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Fred D. Gray

The following biographical sketch was compiled at the time of induction into the Academy in 2005.

Montgomery native Fred David Gray is a nationally recognized civil rights attorney, celebrated lecturer, successful author, and former legislator. Elected to the House of Representatives in 1970, he was one of the first African Americans to serve in the Alabama Legislature since Reconstruction. Currently a resident of Tuskegee, Mr. Gray is the senior partner in the law firm of Gray, Langford, Sapp, McGowan, Gray & Nathanson.

Mr. Gray was educated at the Nashville Christian Institute, Alabama State University, and Case Western Reserve University. After earning his law degree in 1954, the energetic and enthusiastic young attorney was thrust into the national spotlight in 1955 when he represented Rosa Parks after her arrest for refusing to give up her seat on a Montgomery city bus. The incident sparked the Montgomery Bus Boycott, and Mr. Gray went on to serve as Martin Luther King, Jr.'s, first civil rights attorney.

With a legal career that has spanned more than half a century, Mr. Gray's landmark civil rights cases can be found in most constitutional law textbooks, including: Browder v. Gayle, which integrated the buses in the city of Montgomery, 1956; Gomillion v. Lightfoot, which opened the door for redistricting and reapportioning legislative bodies across the nation and laid the foundation for the concept of “one man, one vote,” 1960; Williams v. Wallace, which resulted in the court's ordering the State of Alabama to protect marchers as they walked from Selma to Montgomery to present grievances as a result of being unable to vote, 1965; Mitchell v. Johnson, one of the first civil actions brought to remedy systematic exclusion of blacks from jury service, 1966; and Lee v. Macon, which integrated all state institutions of higher learning in Alabama, as well as most elementary and secondary school systems. Mr. Gray also served as counsel in preserving and protecting the rights of persons involved in the infamous Tuskegee Syphilis Study. He has been the moving force in the establishment of the Tuskegee Human and Civil Rights Multicultural Center, which, when fully developed, will serve not only as a memorial to the participants of the Study, but will also educate the public on the contributions made in the field of human and civil rights by Native Americans and Americans of African and European descent.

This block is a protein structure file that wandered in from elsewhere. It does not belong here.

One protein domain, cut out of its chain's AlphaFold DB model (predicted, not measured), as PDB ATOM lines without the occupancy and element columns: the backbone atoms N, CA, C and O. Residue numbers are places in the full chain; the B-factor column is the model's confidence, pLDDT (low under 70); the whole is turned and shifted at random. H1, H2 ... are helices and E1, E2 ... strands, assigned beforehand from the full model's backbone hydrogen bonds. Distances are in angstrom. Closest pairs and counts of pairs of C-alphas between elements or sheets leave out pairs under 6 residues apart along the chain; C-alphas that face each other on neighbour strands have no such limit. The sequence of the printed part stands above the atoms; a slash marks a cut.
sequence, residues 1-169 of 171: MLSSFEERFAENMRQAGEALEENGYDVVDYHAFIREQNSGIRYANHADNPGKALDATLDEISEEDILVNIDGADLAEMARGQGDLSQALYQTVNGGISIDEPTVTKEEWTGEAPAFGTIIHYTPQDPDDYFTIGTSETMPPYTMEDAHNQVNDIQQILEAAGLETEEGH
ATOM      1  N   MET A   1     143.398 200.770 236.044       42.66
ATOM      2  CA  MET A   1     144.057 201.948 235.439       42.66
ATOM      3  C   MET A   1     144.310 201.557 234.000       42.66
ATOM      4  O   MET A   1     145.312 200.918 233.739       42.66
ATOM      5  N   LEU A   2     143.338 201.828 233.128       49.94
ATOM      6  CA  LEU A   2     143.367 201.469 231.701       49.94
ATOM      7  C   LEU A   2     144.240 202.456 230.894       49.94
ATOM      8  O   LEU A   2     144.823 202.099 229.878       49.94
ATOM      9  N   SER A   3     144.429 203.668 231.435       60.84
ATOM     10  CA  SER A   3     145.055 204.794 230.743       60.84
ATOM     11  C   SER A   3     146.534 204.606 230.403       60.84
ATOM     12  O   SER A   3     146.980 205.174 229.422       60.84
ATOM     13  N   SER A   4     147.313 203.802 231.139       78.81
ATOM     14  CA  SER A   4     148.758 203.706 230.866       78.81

Mr. Gray holds numerous honorary degrees. He is a member of the Boards of Trustees of Case Western Reserve University, Faulkner University, and the Alabama Department of Archives and History; and of the Board of Directors of Alabama Exchange Bank. He is a Fellow of the American College of Trial Lawyers and of the International Society of Barristers, and is currently serving a three-year term on the Executive Council of the National Conference of Bar Presidents. He is the first person of color to be elected president of the Alabama Bar Association, serving as its 126th president in 2002-03. Mr. Gray has been recognized with numerous awards, some of the more recent being the American Bar Association's “Spirit of Excellence Award” in 1996; the Minority Caucus of the Association of Trial Lawyers of America's “Soaring Eagles Award” in 2003; Harvard University Law School's “Charles Hamilton Houston Medallion;” the American Bar Association's “Thurgood Marshall Award;” and the Federal Bar Association's “Sarah T. Hughes Civil Rights Award,” all in 2004.

Mr. Gray is married to Carol Porter of Cleveland, Ohio; he has four children and six grandchildren. Mr. Gray is an elder of the Tuskegee Church of Christ.

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